Director Joe Wright’s adaptation of Ian McEwan’s Atonement is beatifully made and probably fully deserves the standing ovation it received in Venice. Having said that while I enjoyed seeing it – it’s a much better film than most I’ll see this year, an experience that was enhanced by the intelligent Bafta-organised Q&A with the director, Keira Knighley and James McAvoy, the over-riding emotion for me on leaving the cinema is one of detachment. So why is it with some films, when all the film elements seem to be more than in just in their place – the characters, the storyline, the acting, the camera-work are flawless – the whole isn’t quite the sum of its parts?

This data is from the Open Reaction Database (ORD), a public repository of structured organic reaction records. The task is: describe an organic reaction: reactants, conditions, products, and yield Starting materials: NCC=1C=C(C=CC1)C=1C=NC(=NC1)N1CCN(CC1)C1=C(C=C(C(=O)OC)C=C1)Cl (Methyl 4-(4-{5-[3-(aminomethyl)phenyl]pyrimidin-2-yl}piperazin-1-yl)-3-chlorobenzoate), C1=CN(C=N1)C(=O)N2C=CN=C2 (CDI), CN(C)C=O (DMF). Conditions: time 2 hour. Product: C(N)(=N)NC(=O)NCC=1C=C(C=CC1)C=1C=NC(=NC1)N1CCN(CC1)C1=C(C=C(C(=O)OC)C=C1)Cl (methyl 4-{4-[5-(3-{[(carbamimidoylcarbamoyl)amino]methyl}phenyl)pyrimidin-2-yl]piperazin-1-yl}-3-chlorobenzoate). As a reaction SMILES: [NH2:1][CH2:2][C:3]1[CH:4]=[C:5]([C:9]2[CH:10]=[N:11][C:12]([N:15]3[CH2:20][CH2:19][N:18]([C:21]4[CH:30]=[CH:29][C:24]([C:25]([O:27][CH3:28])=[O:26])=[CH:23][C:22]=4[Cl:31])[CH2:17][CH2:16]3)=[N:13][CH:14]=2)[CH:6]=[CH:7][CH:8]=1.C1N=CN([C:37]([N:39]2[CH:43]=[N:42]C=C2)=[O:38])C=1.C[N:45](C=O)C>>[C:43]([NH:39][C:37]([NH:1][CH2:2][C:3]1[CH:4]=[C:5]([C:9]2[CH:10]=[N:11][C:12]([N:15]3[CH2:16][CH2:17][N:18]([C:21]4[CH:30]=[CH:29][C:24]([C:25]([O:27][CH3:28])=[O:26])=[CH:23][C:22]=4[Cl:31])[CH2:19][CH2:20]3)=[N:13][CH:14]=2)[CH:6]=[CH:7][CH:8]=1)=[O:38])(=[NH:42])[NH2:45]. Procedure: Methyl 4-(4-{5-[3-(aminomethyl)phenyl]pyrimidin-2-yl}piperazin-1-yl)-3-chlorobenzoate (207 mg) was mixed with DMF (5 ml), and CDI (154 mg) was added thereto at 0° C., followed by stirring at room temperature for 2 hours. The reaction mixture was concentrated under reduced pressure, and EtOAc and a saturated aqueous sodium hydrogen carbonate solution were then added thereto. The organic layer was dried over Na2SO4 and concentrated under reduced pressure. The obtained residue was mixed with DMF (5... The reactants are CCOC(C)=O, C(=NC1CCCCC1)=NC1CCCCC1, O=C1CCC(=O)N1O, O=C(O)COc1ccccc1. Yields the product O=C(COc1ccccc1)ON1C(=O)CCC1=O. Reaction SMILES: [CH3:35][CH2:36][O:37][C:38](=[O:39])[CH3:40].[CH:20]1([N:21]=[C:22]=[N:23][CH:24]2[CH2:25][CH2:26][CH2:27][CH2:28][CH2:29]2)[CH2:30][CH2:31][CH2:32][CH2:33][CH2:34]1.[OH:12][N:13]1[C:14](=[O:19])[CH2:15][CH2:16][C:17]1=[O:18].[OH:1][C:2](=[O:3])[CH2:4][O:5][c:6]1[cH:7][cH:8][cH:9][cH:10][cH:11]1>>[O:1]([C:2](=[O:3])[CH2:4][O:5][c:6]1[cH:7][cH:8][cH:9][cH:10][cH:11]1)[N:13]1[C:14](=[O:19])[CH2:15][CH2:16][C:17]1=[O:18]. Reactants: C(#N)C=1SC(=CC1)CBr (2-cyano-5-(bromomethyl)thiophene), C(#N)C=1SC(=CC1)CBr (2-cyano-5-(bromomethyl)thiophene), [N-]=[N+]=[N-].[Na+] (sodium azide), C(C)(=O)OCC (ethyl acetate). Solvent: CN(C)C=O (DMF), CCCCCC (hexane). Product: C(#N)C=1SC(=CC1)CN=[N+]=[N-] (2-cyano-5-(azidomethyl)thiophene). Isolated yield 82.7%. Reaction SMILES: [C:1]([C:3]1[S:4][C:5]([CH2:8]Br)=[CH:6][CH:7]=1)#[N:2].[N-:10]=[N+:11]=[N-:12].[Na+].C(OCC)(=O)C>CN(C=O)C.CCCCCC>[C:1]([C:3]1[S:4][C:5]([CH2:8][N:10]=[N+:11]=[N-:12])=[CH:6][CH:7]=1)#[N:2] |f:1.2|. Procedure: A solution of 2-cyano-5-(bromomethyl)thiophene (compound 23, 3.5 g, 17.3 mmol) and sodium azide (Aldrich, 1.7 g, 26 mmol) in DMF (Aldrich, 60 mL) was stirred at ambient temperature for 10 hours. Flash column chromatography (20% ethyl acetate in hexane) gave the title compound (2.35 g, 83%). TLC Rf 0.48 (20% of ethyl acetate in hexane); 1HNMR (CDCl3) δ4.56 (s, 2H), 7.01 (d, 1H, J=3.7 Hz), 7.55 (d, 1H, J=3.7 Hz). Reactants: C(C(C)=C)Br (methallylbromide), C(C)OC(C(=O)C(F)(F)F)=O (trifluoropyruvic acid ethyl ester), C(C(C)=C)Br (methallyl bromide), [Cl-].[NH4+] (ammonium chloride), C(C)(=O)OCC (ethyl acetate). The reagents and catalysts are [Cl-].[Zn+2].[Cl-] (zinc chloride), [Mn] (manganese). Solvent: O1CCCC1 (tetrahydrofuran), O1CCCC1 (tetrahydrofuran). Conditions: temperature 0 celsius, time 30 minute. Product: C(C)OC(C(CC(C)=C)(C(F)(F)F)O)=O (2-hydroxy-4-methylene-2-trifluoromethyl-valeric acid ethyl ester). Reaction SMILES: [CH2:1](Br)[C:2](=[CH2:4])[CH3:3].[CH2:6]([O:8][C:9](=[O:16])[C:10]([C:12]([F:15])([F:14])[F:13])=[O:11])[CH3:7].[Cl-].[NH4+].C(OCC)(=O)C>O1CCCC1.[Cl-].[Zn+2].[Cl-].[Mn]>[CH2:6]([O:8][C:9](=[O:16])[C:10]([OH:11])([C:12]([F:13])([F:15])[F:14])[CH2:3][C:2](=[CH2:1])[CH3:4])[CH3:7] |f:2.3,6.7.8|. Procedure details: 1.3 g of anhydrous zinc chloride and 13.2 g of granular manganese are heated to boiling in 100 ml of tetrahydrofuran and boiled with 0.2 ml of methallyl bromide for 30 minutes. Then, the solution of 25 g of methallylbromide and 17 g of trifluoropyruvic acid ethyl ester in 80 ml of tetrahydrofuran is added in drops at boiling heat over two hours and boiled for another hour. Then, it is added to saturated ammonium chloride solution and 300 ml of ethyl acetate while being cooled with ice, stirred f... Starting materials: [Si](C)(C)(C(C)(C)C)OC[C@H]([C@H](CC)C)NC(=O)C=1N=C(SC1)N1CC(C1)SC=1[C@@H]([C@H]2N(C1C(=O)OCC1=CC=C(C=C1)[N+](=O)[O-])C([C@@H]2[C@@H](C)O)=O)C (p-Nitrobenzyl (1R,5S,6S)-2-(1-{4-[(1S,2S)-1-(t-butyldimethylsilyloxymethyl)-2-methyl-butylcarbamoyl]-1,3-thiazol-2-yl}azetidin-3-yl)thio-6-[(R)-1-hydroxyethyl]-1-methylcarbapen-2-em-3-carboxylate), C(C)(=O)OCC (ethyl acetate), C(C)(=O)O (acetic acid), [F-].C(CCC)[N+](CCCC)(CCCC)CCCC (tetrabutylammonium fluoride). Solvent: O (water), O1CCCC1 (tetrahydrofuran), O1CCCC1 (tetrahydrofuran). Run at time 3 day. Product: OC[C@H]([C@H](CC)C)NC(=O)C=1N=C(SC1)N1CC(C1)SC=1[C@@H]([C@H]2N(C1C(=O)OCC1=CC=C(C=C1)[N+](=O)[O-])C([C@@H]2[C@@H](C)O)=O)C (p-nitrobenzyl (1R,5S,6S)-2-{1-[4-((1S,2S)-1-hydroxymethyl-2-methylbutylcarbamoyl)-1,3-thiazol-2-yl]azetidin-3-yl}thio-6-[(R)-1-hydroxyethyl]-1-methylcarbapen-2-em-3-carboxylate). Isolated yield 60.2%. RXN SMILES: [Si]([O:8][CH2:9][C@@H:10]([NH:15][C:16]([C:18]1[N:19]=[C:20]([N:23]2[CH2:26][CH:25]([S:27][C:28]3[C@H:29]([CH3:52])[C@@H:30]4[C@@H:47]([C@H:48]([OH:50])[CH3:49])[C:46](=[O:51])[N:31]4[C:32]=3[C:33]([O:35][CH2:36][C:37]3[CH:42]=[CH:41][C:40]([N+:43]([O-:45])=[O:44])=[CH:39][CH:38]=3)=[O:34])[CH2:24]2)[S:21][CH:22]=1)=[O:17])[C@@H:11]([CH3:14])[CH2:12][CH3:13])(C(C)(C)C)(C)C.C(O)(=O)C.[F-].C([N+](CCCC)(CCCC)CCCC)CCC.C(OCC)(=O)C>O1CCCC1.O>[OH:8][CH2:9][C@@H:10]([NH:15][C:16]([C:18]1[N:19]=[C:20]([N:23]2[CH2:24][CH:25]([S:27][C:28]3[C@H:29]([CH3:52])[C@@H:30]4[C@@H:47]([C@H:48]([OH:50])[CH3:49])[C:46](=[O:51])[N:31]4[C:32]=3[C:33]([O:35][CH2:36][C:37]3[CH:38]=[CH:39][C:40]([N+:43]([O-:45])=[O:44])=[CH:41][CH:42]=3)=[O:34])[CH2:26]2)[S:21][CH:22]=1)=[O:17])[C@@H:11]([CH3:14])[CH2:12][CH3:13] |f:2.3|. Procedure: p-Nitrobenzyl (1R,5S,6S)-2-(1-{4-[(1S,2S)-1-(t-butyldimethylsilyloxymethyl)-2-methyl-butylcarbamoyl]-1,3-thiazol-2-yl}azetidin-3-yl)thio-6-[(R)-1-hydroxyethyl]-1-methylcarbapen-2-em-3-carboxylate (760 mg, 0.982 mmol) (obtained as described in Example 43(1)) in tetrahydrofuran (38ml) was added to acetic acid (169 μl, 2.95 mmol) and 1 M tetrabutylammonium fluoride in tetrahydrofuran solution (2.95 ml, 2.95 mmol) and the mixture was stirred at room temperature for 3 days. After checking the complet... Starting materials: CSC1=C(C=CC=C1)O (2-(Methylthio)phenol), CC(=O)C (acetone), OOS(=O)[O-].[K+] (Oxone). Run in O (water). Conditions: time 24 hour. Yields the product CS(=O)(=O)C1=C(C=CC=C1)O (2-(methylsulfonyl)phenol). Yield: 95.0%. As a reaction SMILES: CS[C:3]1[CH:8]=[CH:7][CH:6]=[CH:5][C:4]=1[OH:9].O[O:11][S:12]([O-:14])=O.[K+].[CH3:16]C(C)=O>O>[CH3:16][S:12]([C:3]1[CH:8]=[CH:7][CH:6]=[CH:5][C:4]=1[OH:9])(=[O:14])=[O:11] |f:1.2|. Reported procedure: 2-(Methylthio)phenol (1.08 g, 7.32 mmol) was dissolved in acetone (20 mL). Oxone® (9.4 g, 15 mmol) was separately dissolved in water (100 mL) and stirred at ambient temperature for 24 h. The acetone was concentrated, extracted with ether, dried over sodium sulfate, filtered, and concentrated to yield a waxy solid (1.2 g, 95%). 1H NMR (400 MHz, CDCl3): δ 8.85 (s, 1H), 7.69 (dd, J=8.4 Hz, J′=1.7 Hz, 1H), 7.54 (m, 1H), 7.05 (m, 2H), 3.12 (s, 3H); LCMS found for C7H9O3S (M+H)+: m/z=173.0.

I don’t really have an answer, but here for me, the interior monologue and motivation of Briony wasn’t sufficient. The first half of the film feels like Cecilia and Robbie’s film with Briony an incidental character but the second part makes a radical shift, focusing on her tortured existence living with what she’s done. I think the issue for me is that it’s her single mistaken action that determines the course of these people’s lives and there’s just not enough put into this moment.